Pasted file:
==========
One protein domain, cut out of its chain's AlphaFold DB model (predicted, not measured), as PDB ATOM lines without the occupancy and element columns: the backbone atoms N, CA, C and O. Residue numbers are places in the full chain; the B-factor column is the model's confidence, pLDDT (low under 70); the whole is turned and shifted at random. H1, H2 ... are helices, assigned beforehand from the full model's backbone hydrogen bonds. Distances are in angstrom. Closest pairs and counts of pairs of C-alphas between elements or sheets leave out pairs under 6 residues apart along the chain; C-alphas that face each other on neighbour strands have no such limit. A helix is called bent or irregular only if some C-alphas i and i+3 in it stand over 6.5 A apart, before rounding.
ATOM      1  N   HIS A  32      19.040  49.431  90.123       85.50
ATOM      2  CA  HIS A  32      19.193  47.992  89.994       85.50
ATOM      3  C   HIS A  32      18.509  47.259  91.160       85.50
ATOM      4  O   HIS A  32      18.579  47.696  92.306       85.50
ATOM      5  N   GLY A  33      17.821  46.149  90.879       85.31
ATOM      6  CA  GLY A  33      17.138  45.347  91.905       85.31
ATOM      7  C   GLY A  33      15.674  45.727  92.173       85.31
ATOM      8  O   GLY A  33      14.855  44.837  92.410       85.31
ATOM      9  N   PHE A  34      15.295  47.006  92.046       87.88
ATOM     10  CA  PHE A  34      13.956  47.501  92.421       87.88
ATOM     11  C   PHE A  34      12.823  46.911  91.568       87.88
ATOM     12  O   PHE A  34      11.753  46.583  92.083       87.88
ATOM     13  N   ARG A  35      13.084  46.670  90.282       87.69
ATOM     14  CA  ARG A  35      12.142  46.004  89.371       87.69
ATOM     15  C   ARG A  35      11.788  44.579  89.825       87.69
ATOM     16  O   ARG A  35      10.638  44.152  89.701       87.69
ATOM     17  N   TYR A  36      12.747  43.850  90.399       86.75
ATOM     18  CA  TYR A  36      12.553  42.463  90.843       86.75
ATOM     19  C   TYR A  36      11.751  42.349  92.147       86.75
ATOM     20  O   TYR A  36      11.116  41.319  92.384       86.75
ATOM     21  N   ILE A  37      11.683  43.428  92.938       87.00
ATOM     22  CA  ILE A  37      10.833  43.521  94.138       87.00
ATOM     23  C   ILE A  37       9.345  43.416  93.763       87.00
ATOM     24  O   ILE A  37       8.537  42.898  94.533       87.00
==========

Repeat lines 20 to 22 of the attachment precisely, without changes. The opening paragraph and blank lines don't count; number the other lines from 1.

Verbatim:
ATOM     20  O   TYR A  36      11.116  41.319  92.384       86.75
ATOM     21  N   ILE A  37      11.683  43.428  92.938       87.00
ATOM     22  CA  ILE A  37      10.833  43.521  94.138       87.00